Rawhides and animal hooves: Most rawhides have chemicals that cause cancer. They can chip or splinter and sharp pieces can kill dogs. Also gets lodged in their esophagus and choke. As many as 40% of all dogs are allergic to cow skin rawhide chews.
Rhubarb leaves: Can affect the digestive, nervous, and urinary systems.
Salt: Excessive intake can cause kidney problems.
Sugar and Corn syrups: Even organic is bad. Can lead to obesity, dental problems, and possibly diabetes. Not including Honey or Molasses, although they should only be in small amounts and never fed to dogs with cancer.
Tomato leaves & stems: The green parts of the plant are the most toxic and contain oxalates, but tomatoes themselves can be unsafe. Can cause tremors and heart arrhythmias. Affects the digestive, nervous, and urinary systems.
Tuna: Has a high mercury content and small bones.
If any of these dangerous foods have been consumed or you see unusual symptoms and are concerned, call your veterinarian. Tell him what your dog ate, how long ago, and what the symptoms are. If you can, bring a sample of the food and a sample of what your dog vomited or passed: these things may help your veterinarian determine what poisons are involved in the illness and its severity.
If you can’t get to a veterinarian quickly, call the ASPCA Animal Poison Control Center at 1-888-4-ANI-HELP. The hotline is available 24 hours a day, every day of the year. There may be a small fee for the service.
Chicken: Skinless, boneless chicken breast
Turkey: Skinless, boneless turkey breast
Fish and Pork: Must be well cooked
Most are great for your dog and are encouraged. But dogs have shorter digestive tracts than humans and cannot digest most vegetables whole or in large chunks. Cut vegetables or put them through a food processor.
Best veggies for your dog are:
Green Beans, Lettuce, Yams
Carrots: for healthy dogs, not for dogs with cancer because they are high in sugar
Grains should not be given in large amounts or make up a large part of a dog’s diet, but these foods are generally safe in small amounts
Nonfat plain yogurt: Safe in small amounts
Cottage cheese: Safe in small amounts
Milk: Lactose-free is recommended
Cheese: Safe in small amounts
Stuffable, hard rubber toys: Fill them with frozen meat, cheese, peanut butter, premium canned wet dog food, or natural pumpkin purée for a long lasting, safe treat.
Poisonous Blossoms – Flowers and their negative health effects on dogs and cats
Azaleas and rhododendrons: Vomiting, diarrhea, leg paralysis, coma, heart failure
Daylilies: Kidney failure in cats
Geraniums: Vomiting, depression, dermatitis
Hydrangeas: Vomiting, depression, diarrhea
Source: American Society for the Prevention of Cruelty to Animals
Various sized balls are good toys. A dog can retrieve it or bury it in the snow and dig it up.
Hard rubber toys that bounce unpredictably having various sides are great toys because they test your dog’s senses by being less predictable in where they will land. And they are typically very durable.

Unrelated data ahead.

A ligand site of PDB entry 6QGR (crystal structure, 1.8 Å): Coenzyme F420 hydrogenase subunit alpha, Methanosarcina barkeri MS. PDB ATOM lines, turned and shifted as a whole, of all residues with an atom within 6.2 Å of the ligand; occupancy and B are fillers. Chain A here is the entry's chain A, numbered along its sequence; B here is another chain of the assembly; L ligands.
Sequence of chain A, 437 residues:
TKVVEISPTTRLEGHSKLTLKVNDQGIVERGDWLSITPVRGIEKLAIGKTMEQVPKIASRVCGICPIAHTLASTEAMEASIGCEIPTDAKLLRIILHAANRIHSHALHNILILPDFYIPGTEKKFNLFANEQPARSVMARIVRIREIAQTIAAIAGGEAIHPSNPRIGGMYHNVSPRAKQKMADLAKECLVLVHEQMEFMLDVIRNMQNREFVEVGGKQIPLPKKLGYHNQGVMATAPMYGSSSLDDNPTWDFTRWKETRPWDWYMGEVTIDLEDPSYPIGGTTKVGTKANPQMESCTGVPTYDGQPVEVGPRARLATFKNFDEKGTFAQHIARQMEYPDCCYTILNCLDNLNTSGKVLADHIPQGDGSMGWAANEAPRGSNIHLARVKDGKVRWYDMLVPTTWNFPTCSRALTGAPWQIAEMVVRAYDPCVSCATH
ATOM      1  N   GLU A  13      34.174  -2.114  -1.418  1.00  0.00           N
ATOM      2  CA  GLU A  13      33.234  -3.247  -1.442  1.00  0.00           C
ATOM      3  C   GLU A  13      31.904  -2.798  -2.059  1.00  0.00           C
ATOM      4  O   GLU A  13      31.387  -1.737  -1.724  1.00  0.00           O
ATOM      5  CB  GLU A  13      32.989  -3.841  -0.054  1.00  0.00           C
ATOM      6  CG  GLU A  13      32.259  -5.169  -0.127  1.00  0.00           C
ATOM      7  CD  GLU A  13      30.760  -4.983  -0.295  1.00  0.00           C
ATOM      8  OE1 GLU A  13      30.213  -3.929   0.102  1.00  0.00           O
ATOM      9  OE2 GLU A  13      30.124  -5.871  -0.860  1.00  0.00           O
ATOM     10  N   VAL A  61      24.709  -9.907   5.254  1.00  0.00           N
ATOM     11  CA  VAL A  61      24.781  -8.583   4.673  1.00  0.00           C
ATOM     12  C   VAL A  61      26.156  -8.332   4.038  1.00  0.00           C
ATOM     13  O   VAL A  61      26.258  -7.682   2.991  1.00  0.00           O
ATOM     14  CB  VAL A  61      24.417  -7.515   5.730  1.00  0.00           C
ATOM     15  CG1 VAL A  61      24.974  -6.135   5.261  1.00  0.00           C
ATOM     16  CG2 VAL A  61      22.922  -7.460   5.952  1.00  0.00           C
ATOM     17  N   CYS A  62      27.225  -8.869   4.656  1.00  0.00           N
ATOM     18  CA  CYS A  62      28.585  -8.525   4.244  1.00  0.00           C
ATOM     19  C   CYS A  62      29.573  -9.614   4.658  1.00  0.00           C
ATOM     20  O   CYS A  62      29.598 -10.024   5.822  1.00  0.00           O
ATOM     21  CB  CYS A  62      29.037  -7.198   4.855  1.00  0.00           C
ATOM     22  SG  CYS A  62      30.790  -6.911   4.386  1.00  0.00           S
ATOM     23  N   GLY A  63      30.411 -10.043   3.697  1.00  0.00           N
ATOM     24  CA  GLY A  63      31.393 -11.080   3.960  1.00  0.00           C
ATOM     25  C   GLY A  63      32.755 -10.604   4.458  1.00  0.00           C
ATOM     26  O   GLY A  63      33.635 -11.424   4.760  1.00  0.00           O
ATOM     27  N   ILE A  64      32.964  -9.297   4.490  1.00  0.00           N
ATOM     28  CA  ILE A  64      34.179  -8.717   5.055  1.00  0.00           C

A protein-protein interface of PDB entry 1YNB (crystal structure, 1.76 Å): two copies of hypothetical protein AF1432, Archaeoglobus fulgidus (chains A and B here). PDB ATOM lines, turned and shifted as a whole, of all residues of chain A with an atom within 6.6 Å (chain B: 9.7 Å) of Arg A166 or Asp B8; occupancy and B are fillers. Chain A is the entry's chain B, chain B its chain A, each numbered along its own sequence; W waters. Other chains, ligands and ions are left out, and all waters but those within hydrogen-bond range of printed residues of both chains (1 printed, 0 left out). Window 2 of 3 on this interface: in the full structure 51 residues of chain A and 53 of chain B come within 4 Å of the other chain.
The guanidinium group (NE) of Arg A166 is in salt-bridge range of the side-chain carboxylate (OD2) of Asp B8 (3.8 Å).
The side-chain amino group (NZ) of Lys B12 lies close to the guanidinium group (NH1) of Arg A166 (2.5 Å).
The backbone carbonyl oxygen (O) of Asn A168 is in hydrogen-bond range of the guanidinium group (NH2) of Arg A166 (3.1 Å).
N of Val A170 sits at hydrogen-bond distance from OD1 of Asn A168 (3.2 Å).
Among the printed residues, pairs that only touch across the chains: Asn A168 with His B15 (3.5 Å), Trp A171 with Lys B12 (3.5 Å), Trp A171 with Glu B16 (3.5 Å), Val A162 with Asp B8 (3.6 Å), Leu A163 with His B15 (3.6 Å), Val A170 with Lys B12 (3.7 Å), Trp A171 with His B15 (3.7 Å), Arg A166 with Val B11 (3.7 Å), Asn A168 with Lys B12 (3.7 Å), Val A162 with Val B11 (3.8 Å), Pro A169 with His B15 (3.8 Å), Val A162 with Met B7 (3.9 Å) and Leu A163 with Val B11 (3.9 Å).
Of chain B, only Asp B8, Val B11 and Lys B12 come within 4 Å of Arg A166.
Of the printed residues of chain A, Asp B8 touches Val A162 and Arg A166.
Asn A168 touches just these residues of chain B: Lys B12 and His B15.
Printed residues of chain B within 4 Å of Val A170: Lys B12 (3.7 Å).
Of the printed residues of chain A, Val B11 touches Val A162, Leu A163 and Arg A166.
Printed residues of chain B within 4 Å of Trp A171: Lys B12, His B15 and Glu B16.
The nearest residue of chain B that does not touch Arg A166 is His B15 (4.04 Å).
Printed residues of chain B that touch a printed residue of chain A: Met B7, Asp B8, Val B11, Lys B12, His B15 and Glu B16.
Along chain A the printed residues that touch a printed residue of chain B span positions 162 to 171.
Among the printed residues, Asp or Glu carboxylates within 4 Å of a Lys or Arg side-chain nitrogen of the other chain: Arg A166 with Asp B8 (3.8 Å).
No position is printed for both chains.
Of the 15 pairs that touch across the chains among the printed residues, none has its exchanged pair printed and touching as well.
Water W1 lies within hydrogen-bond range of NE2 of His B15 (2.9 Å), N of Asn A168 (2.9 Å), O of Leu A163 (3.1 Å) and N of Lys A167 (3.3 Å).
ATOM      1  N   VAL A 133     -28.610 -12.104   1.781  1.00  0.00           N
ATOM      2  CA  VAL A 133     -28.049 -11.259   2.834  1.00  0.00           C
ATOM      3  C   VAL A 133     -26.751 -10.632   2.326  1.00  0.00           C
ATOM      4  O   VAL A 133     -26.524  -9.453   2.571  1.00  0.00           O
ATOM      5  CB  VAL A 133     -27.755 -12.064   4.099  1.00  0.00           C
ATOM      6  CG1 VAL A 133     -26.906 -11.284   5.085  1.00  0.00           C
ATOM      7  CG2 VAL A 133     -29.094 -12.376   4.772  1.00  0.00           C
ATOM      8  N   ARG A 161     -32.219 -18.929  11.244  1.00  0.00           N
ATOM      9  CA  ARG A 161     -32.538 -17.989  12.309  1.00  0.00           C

Squeaky toys or any toy that makes noise when a dog bites it or plays with it is appealing because your dog thinks that it sounds like an animal. Make sure the squeaker is durable and not able to be bitten out and swallowed. It may be a good idea to supervise play with these types of toys.
Plastic flying discs are fun because your dog can chase and retrieve it. The best kind for a dog is soft; cloth or plastic, so it does not hurt their mouths.
Toys and Bones made to fill with peanut butter, cheese, or small treats to keep him busy for a long period of time and get small food rewards with his continued persistence. Freezing these toys or bones in advance, will make the dog work harder and treats last longer.
Having a variety of toys for your dog is suggested so he can play based on his mood. If he wants to take out his aggression in a constructive manner he can play with a toy to bite and shake. If he is in a curious or playful mood he can roll a ball around. If he just wants comfort, he can get out the cuddly toy to lie with.
Toys with strings are not good because they can be ingested and get stuck in the digestive tract.
Stuffed animals or toys with filling, stuffing, or beads are not preferred because of the possibility of choking, toxicity, or inability to digest the material.
Avoid items like rubber bands, ribbons, small children’s toys and game pieces. Also balls that are too small for the dog and can get lodged in his throat, old or torn toys.
* Supervision is always recommended. Some toys can be ripped up and swallowed.
There are many reasons to play games with your dog. It can bond you. Games can make him healthier; keep him from becoming bored and potentially being bad. Games also help train your dog. It’s still important that you remain in control of your dog while playing. Have fun with your dog. He’ll have fun if you are!